Everywhere you go in University Libraries, student employees have their hands in most everything. From photographing cultural heritage materials and organizing archival collections to writing news stories and social media posts to shelving books, answering phones and acting as information assistants, student jobs are a vital part of the Libraries.
The uniqueness of this work provides learning opportunities for student employees to develop a wide range of skills to use after graduation.
“I didn't expect that working in the dean's office would help me practice my interviewing skills, or that it would teach me so much about deadlines and publishing, but I feel much more confident and prepared than when I first began working,” said Morgan Spehar, a senior in journalism and the Libraries’ communication assistant.
According to Bill Kimok, University archivist and record manager, students learn things here that stick with them. For interns like Imani Estrada, these learning opportunities include working with people who, like Kimok, are impassioned about their work.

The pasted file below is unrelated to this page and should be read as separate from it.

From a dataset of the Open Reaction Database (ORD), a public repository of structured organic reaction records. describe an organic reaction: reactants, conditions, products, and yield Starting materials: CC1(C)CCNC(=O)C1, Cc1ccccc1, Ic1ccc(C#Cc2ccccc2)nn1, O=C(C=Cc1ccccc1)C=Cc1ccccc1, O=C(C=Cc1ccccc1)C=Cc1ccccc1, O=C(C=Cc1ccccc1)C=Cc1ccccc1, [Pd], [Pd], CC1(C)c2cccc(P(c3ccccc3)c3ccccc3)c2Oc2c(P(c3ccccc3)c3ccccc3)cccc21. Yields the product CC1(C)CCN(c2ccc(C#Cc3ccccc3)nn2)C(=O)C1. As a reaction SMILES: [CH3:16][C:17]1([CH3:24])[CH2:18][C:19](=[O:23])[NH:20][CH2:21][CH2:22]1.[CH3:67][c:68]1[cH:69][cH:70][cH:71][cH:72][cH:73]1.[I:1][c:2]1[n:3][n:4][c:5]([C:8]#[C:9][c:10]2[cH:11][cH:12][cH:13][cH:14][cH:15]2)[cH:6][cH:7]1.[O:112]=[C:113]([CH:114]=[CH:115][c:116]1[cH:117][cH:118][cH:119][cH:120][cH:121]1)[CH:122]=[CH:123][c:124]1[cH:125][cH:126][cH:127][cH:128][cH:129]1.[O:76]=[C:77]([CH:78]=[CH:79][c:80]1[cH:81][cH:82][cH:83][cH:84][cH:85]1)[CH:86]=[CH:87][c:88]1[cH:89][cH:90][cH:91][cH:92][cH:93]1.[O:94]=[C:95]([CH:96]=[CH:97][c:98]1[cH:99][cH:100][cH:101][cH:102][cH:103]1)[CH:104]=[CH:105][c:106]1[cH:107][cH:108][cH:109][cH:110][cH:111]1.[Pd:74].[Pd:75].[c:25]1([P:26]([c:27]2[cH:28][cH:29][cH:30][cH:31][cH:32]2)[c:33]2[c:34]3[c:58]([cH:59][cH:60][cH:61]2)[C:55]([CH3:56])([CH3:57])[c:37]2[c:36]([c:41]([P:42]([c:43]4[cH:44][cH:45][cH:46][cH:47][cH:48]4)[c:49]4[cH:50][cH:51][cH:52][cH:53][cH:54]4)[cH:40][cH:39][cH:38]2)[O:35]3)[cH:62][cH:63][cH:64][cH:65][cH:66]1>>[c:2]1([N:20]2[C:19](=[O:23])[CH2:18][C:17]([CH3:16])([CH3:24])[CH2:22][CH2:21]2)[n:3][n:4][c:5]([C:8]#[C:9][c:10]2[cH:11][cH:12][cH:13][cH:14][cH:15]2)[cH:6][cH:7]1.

“One of the biggest things I love is that people here in this Library generally love what they do and are passionate about it, and that’s something that continues to drive me and my work for the Libraries,” said Estrada, who began working in Alden Library as a sophomore in the College of Business.
Other students, explained Erin Wilson, digital imaging specialist & lab manager, organize primary source materials from the Mahn Center and preserve those materials for current and future scholars, which “… has a direct impact on the research value of our collections.”
“I organize papers and collections, so they are easier to navigate. I like to say I am the human version of Google,” said Jessica Nelson, a geology major and former student assistant in the Mahn Center. “I love knowing that I make research easier for others and reading some of the historical documents has given me a love and appreciation of OHIO.”
For other students working in the Libraries, especially in the Center for International Collections, students are exposed to populations and collections representing diverse points of view.
“Student assistants from many nations [with a variety of religious and cultural backgrounds] work alongside American students, which can be an incredibly enriching [experience],” said Jeff Ferrier, head of Southeast Asia Collections and curator of International Collections.
For Spehar, working in the Libraries offers an additional bonus for undergraduate success: “Now… I know a whole network of librarians!”
Consider being part of the Libraries’ team of student employees. For more information about open positions and working in the Libraries visit the Libraries’ “Jobs” page.